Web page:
Mark Pakenham, the man who admitted to killing his girlfriend Sara Niethe 10 years after she went missing, has been sent to jail.
In the High Court at Hamilton this afternoon, the 51-year-old was sentenced to 6 years and 7 months with no minimum non-parole period for "accidentally" killing the mother-of-three by drug overdose on March 30, 2003.
The court heard that on the day Ms Niethe died, she went to Pakenham's house and the couple drank bourbon, smoked cannabis, and had sex.
Pakenham later told police the couple had an argument and Ms Niethe left in her mother's car.
But the court heard that Pakenham injected Ms Niethe with the then class B drug methamphetamine.
In recordings police took of Pakenham talking to an associate in 2009, he admitted to giving Ms Niethe a "shot of meth".
"She'd never been blasted before and it f*#ked her," Pakenham was recorded saying.
He told the friend Ms Niethe's death was not "a nice way to go" after she began squirming.
He only admitted the situation once police played him the recordings in 2011.
Justice Timothy Brewers denounced Pakenham's decision not to render assistance to Ms Niethe and it would never be known if he could have saved her life.
"You saw her die and did nothing to help her."
Justice Brewers also denounced Pakenham's violent offending against women and the fact he continues to "conceal" the body and the car.
He said he accepted Pakenham was under the influence of drugs and in shock when he hid Ms Niethe's body but said he composed himself enough to return her sunglasses, phone and cigarettes to Ms Niethe's youngest daughter the next day.
"...you still did not tell the family or the authorities."
But the question of where Ms Niethe's body is still remains.
In a victim impact statement read by Ms Niethe's son Dion Chamberlain he said Pakenham had put the family through extreme distress for 10 years by withholding the fact their mother, sister and daughter was dead.
Mr Chamberlain said Pakenham now had the audacity not to divulge where he had disposed of Ms Niethe's body, causing the family great grief.
"I want my mother back," he said.
Ms Niethe's brother Lee Marbeck said he believed Pakenham's refusal to say where her body was located is because "you have something to hide".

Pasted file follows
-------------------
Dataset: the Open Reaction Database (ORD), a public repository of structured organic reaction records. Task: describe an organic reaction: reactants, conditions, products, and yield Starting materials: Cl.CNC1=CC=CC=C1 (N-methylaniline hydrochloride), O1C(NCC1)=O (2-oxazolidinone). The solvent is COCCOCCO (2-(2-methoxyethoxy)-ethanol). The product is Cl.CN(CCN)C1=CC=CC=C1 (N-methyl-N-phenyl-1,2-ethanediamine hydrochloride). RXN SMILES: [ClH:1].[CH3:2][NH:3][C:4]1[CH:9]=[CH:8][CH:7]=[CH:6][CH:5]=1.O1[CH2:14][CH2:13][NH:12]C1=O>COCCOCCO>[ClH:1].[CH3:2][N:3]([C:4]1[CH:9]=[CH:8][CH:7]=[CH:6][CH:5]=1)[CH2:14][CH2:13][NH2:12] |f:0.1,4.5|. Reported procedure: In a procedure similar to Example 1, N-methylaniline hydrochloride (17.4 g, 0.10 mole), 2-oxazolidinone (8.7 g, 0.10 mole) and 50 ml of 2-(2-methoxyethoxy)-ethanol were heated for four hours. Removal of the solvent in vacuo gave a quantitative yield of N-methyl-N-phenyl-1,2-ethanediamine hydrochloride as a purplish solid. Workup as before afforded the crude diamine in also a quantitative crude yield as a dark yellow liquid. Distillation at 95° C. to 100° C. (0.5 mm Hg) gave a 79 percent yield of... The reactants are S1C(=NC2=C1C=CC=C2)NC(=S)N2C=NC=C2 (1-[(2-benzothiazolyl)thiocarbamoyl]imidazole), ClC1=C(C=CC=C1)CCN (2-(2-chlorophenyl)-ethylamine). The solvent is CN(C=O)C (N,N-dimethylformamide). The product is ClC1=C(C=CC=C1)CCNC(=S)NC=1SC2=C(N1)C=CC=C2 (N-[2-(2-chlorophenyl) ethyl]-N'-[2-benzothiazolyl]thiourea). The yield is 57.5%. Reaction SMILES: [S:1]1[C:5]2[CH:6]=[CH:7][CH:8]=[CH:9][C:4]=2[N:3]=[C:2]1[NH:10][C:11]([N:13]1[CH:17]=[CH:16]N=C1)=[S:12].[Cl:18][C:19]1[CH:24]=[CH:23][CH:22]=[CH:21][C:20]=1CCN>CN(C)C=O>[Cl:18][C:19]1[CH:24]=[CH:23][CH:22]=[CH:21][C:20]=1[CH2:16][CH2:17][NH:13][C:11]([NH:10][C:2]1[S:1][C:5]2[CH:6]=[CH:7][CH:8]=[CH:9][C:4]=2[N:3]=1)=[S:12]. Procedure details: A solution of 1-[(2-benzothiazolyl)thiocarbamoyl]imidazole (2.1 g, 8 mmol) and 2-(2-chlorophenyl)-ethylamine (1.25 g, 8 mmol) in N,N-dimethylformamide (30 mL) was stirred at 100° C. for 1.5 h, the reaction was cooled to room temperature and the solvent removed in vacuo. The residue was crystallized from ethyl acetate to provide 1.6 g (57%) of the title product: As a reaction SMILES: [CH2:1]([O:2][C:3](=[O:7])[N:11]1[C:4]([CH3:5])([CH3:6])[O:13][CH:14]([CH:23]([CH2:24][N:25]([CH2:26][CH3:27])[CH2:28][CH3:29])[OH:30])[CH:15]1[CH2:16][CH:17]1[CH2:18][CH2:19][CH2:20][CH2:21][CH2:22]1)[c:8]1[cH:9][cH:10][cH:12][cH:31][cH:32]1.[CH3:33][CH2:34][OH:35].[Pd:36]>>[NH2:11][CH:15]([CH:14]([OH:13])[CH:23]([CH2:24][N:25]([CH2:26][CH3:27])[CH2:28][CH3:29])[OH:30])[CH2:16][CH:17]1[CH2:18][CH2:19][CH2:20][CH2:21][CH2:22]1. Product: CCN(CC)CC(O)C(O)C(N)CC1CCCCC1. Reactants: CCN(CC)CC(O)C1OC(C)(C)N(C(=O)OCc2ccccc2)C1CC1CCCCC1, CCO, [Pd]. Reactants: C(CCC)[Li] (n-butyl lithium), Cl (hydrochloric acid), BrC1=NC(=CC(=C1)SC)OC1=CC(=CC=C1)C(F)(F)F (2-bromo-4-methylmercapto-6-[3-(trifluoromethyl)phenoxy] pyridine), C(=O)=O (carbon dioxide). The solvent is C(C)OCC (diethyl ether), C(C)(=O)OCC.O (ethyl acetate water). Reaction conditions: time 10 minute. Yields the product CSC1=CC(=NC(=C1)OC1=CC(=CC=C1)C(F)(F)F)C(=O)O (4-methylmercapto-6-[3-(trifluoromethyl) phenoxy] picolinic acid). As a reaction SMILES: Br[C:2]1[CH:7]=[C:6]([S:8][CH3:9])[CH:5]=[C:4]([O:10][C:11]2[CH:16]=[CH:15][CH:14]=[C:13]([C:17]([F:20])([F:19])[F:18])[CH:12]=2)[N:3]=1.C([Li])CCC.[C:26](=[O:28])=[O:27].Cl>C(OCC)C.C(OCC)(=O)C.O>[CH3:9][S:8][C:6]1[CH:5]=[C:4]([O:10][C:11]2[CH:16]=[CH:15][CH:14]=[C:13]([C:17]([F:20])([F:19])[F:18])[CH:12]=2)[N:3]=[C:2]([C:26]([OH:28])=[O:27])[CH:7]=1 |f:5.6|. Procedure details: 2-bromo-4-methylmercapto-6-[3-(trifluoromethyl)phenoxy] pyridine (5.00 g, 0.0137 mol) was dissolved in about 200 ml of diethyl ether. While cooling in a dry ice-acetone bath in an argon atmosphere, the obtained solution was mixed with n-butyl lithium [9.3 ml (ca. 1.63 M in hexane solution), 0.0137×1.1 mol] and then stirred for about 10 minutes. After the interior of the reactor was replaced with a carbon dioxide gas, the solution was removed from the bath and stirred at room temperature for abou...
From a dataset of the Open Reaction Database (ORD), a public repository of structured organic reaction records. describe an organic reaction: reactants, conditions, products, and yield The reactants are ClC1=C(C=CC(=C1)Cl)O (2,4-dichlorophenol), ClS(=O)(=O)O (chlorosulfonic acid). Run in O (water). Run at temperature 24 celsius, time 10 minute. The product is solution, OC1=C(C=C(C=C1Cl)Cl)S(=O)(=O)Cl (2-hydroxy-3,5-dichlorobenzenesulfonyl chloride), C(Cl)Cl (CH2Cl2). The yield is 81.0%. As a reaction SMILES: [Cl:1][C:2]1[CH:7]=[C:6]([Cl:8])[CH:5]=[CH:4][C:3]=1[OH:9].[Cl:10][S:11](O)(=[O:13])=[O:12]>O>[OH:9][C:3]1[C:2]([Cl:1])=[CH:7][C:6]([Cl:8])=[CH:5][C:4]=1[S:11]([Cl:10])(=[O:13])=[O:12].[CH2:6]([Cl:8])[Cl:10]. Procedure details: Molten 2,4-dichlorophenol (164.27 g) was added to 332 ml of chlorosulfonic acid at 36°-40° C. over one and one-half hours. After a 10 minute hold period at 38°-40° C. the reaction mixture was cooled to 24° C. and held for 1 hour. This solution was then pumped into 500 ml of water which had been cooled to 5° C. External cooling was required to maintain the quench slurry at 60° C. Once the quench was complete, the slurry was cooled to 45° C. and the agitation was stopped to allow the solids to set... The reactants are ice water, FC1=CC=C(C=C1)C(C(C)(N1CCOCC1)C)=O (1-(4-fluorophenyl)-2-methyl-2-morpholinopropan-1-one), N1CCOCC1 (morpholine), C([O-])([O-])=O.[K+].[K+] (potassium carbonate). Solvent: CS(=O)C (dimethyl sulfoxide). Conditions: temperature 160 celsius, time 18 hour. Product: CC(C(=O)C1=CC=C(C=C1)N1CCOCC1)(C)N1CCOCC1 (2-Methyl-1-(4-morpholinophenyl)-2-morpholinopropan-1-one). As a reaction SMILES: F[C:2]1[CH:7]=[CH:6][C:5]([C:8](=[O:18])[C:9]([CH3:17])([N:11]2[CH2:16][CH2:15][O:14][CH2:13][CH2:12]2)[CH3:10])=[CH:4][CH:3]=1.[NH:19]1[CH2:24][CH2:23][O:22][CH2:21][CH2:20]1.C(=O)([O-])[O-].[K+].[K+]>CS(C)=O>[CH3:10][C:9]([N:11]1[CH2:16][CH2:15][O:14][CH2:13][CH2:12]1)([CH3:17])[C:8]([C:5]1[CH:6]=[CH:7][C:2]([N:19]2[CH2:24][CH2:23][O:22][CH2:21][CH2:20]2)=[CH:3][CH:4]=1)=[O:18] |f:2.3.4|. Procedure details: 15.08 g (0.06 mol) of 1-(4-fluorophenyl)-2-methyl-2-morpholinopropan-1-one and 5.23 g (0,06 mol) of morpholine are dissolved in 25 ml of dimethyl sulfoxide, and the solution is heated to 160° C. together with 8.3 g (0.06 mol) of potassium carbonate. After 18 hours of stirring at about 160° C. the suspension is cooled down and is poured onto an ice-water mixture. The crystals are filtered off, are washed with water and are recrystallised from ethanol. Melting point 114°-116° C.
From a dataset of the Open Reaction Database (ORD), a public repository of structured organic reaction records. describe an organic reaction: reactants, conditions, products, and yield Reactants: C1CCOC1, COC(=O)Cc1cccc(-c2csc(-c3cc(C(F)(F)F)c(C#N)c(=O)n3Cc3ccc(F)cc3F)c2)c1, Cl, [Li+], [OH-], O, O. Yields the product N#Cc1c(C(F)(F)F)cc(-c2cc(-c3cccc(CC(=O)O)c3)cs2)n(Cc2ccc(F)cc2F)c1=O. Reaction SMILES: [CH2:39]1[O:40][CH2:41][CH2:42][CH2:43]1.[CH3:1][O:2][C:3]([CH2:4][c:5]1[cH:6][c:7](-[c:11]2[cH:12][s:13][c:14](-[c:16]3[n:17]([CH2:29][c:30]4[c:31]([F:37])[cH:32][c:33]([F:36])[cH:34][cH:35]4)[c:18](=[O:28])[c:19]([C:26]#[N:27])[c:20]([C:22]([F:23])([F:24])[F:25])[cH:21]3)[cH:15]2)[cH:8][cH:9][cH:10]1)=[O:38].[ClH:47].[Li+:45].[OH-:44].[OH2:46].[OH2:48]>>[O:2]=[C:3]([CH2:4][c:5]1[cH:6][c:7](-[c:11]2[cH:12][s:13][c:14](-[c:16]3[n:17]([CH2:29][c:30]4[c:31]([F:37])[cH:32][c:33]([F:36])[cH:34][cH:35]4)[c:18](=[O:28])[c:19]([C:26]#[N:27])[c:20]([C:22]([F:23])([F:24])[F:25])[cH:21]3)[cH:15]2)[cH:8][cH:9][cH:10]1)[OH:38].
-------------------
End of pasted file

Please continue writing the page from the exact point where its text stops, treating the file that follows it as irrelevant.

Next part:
Pakenham admitted the manslaughter charge by administering the methamphetamine in February this year after denying he had anything to do with the Kerepehi woman's disappearance for more than a decade.
He initially told police that Ms Niethe had left his Kaihere home, 35km north west of Morrinsville in the Waikato to drive the 10 minutes to her house prompting authorities to search riverbanks and canals.
But as her daughter Danielle's 10th birthday approached police came to the conclusion she had not left home as suggested.
Pakenham was arrested in August 2011 after a renewed investigation by Waikato police which discovered that he had made partial confessions to associates that he was implicated in the cold case.
He was initially charged with murder and was to face trial but that charge was reduced to manslaughter.
Pakenham was also sentenced on two separate charges of injuring with intent to injure two other women in Auckland between 1990 and 1992.
Outside court, Ms Neithe's best friend Rachel Mains slammed the sentence as too short and said she did not believe Pakenham's story that her friend died of a drug overdose.
Ms Mains said Pakenham would not reveal where the body was because it would show he murdered her.
"He fears that when we find her that she's battered and it'll prove that he murdered her. He probably did something really bad to Sara. I don't even believe that it was an OD and I certainly don't believe she consented.''
She choked back tears to call Pakenham scum for not giving up the body's location.
"He doesn't care. He doesn't have a heart. And my friend is alone, in the dark, somewhere.''
Ms Mains said she spoke to her friend a month before she disappeared and said Ms Niethe described an alarming incident in which Pakenham allegedly forced her to take methamphetamine.
"She was upset because he had injected her and she didn't do P. He killed her, he meant to do it, and I hope he rots.''
The court heard that Pakenham had bruised Ms Niethe's arm in the incident.
Mr Chamberlain said he wanted the public to see parts of his victim impact statement that were disallowed in court.
It showed he too believed Pakenham murdered his mother when he was just 12.